The three candidates competing for the Las Vegas Municipal Judge Department 1 seat are unanimous about one thing — whoever wins the seat must work hard to be both efficient and humane.
Colby Beck, Bruce Gale and the incumbent, Cynthia Leung, are vying for the only contested city judgeship this year.
Beck said courts need to do a better job of being open to people who come through the system.
"Judges are there to make decisions, but it’s important for the judges to understand they need to explain those decisions," he said.
"The public perception when they go into court is that the cards are stacked against them."
Beck, 37, was a Chicago city prosecutor and also clerked for a judge on the Illinois appellate court. He came to Las Vegas in 1999 and practices civil law. He formed his own firm in 2006, has been an alternate municipal court judge for two years and serves as a referee in Las Vegas Justice Court.
Gale, 54, also said judges need to make sure people are heard.
"It might not be a big case, but it’s still important to the defendants or any victims," he said.
"There is a very heavy caseload, and … the city’s having budget issues," said Gale. "I think my accounting and business background will help me manage the caseload. You’ve got to run it like a business."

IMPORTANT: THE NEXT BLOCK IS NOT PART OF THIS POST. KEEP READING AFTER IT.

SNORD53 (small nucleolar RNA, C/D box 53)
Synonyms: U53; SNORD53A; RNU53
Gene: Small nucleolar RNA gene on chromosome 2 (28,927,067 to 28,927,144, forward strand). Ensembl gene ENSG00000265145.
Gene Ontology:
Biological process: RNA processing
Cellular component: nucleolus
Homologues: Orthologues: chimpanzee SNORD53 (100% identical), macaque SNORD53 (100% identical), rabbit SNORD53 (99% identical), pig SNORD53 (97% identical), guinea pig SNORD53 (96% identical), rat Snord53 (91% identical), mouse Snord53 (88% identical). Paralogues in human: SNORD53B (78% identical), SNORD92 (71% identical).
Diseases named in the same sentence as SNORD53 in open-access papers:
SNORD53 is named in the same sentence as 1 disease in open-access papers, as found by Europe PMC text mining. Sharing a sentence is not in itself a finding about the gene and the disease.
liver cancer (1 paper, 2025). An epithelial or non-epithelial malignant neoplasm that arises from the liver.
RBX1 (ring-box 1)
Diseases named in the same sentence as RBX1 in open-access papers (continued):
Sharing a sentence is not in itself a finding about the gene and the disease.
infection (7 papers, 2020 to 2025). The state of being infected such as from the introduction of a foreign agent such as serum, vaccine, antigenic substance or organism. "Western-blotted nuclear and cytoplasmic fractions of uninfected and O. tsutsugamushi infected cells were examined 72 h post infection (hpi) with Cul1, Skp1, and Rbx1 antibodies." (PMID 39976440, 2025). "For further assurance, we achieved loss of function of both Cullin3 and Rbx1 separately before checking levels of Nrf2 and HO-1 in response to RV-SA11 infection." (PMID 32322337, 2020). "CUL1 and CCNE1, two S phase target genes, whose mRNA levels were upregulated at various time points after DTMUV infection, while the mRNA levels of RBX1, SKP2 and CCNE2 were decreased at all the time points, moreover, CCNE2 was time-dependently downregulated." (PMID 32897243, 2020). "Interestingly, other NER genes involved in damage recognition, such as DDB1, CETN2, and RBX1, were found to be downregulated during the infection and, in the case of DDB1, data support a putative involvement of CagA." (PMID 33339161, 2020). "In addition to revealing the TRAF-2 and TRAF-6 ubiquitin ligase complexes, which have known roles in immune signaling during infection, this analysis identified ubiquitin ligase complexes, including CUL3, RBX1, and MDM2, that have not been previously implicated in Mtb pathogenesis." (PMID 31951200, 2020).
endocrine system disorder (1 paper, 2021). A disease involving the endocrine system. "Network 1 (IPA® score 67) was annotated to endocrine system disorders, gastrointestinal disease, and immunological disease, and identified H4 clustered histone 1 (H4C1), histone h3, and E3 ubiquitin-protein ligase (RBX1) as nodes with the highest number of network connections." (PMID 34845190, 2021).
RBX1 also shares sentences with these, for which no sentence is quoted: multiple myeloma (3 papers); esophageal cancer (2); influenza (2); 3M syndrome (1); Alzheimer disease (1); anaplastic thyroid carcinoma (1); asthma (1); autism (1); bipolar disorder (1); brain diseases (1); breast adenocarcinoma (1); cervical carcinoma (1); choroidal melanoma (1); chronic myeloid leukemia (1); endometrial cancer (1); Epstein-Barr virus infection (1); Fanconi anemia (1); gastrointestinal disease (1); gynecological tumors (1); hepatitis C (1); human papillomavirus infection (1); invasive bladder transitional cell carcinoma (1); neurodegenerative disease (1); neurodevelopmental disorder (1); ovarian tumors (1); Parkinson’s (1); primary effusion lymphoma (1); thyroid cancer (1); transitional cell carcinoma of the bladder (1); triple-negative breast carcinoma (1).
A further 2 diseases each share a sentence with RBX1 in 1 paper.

Gale spent seven years as an accountant before becoming a lawyer. A former assistant district attorney, he practices criminal defense and civil law. He previously sought appointments to vacant judicial posts and was a three-time candidate for district court.
Leung, 41, was appointed to the seat in February 2008 to replace a judge who died. She had been a Las Vegas city prosecutor for nine years after two years in private practice.
"I think I’ve distinguished myself by being a hardworking judge," she said, pointing to the 75,000 cases she handled last year.
"It’s a high-volume court," Leung said. "It’s very important for me to be efficient, but also make sure people have their day in court."
In August Leung took over administration of the Women in Need court, an intensive program aimed at rehabilitating career prostitutes.
The incumbent is well ahead in fundraising and campaign spending. Leung raised $44,885 through March 26 and spent $18,600, mostly on campaign consulting and advertising. Beck is a distant second with $2,570 in contributions, almost all of which has been spent. Gale raised and spent $100, according to his finance report.
Early voting ends Friday, and the candidates face off in a primary on Tuesday. A candidate must get a majority of votes to win, otherwise the top two vote-getters meet in the June 2 general election.
Contact reporter Alan Choate at firstname.lastname@example.org or 702-229-6435.